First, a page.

Going Concern–Different for Private CompaniesPosted: July 29, 2013
The FASB issued an Exposure Draft (ED) on Going Concern Reporting last month. At a high level, the ED will require preparers to evaluate and potentially report on their going concern status. The evaluation is a multi-part process including different criteria for twelve months out and twenty-four months out; in addition, SEC filers might also determine if there is substantial doubt about their ability to continue as a going concern. The big change here is that the preparer is required to evaluate and report on their going concern status where as today that is generally considered an auditor requirement. I say generally considered because many SEC filers address much of the going concern evaluation criteria and disclosures in their current MD&A disclosures.
That leaves us two ways to look at this. One is that for SEC filers this is just a geography issue while for private companies this is truly new disclosure. The other is that for both types of filers, the FASB is continuing to advance that line of including forward looking information in the historical financial statements. Of course MD&A disclosures of forward looking information get some protection under SEC safe harbor regulation while information in the financial statements receives no such protection. In addition, because of the difference in the exact disclosure language, it is likely that most SEC filers will not be able to simply reference the financial statements, but instead will have to include the appropriate disclosures in both places once again expanding the size of the annual report. Another consideration is that due to the safe harbor provisions, the preparer might be willing and able to discuss other going concern impacting issues that make the disclosures more transparent and complete than anything that would ever be included in the financial statements.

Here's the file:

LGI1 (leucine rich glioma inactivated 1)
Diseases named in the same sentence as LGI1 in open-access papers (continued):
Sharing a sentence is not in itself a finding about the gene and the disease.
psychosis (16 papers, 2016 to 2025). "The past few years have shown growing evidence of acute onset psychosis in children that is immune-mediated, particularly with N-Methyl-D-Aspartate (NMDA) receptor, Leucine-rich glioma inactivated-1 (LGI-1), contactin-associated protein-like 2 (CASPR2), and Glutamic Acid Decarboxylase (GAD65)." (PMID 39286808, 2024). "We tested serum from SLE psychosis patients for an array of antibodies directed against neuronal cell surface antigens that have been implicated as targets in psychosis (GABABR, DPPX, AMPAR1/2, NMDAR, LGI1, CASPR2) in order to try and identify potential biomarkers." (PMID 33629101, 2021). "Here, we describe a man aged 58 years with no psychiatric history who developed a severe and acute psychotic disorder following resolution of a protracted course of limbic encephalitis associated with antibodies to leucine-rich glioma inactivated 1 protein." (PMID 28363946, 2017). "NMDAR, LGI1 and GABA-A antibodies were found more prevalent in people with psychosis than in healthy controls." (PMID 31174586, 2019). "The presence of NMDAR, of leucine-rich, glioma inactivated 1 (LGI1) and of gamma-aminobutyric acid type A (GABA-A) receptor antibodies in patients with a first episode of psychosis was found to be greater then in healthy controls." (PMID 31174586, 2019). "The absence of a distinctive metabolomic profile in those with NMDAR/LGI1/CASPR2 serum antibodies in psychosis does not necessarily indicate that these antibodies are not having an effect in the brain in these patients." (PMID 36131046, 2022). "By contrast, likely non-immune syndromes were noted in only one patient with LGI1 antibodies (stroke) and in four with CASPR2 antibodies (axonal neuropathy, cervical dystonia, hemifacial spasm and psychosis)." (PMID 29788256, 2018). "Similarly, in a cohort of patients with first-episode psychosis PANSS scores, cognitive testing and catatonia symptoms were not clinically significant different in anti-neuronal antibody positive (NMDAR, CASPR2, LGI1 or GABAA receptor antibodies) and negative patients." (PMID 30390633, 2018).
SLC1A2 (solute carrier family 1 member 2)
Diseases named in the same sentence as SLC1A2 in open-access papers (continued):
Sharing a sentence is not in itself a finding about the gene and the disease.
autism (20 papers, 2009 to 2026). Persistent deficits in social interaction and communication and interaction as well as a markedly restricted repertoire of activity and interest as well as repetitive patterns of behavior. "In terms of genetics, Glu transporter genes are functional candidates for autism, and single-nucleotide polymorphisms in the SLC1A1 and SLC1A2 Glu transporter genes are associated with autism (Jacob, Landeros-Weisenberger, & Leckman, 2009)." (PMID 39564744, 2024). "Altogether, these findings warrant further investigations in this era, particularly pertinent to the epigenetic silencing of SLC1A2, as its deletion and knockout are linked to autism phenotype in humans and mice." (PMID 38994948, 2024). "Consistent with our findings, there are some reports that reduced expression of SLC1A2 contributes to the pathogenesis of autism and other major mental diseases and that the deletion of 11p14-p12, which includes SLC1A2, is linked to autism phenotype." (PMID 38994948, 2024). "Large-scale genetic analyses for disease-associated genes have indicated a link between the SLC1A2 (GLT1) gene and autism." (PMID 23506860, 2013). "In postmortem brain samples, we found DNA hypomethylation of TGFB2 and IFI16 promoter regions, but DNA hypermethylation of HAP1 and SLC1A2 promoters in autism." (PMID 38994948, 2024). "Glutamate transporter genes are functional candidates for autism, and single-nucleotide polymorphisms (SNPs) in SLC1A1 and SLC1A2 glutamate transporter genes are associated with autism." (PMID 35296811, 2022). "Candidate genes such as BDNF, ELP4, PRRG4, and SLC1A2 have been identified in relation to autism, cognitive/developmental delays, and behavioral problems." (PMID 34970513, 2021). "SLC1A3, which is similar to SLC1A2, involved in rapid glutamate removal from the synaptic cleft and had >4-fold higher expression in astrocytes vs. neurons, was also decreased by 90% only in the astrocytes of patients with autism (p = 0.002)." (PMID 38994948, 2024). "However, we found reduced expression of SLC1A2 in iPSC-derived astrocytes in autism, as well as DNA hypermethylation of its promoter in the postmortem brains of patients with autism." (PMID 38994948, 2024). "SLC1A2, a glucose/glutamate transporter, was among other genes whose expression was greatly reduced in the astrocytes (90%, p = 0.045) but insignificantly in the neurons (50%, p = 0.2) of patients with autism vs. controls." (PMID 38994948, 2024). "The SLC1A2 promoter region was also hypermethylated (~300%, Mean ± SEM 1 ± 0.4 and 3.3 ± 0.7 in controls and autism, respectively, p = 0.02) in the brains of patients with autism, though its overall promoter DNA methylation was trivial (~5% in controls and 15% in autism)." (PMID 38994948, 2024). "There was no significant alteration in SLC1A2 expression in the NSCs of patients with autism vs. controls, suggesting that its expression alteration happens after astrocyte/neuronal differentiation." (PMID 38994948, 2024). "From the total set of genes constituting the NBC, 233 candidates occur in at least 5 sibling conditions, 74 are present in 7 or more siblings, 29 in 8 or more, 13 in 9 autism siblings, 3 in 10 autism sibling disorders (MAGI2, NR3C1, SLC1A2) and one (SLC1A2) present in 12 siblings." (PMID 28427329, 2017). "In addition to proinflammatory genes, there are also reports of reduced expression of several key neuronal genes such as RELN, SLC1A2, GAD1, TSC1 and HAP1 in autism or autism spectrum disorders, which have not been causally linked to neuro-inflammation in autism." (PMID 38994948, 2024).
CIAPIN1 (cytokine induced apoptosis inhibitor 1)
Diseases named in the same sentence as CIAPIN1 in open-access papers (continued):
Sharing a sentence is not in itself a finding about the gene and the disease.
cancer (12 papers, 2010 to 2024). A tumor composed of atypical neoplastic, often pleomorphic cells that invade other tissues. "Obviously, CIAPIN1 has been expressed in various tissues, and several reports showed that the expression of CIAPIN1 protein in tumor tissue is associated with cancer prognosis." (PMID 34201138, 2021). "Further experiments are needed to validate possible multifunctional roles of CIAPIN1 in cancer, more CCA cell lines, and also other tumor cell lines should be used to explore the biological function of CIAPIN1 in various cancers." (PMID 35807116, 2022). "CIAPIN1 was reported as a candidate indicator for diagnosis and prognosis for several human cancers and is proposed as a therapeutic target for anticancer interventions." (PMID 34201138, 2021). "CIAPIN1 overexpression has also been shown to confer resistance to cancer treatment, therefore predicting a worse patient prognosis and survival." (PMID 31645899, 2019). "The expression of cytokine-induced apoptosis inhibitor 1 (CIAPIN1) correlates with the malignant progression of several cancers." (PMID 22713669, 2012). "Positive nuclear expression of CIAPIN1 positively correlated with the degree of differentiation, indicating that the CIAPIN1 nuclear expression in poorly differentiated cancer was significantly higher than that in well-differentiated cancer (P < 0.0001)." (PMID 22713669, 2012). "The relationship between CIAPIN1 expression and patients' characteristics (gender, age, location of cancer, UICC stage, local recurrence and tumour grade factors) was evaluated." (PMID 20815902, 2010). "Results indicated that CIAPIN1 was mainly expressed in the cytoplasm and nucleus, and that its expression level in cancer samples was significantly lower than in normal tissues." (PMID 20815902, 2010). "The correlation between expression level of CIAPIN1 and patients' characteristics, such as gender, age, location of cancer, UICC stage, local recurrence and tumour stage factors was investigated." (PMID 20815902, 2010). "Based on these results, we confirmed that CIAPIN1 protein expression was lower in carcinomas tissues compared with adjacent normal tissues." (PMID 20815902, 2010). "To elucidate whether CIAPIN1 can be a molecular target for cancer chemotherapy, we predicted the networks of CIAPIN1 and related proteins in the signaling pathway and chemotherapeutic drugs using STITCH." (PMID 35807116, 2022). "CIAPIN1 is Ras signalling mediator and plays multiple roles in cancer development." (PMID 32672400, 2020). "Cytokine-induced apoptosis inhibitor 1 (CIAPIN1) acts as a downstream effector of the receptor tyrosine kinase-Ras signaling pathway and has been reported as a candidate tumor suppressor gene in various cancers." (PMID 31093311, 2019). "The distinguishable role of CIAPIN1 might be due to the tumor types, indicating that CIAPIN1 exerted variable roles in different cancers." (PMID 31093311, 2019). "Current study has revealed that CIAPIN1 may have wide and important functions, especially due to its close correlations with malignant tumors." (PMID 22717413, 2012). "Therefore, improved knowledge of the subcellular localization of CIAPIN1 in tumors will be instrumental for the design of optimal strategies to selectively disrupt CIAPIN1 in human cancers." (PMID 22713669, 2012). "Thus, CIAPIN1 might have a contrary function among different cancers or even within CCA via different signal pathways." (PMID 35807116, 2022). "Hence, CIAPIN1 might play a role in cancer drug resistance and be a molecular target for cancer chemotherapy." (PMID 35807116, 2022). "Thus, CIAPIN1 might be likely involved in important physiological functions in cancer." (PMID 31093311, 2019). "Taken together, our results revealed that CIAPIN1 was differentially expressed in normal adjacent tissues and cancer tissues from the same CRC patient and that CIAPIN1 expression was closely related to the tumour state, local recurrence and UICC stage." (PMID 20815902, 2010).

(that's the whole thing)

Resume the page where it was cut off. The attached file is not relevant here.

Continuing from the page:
I began to wonder if this standard was really necessary at all, but that kept bringing me back to the fact that private companies do not have the same disclosure requirements as SEC filers and therefore are not including anything about going concern currently in their annual report. With the Private Company Council working hard to eliminate or simplify accounting standards and disclosures for private companies I thought maybe this going concern disclosure issue is really something that goes the opposite direction. Maybe this is a standard that is needed for private companies, but is not necessary for SEC filers. That certainly would be an interesting development – truly different disclosures for private companies – rather than just a subset that subtracts from what is required of public companies. Now that would be a truly interesting debate.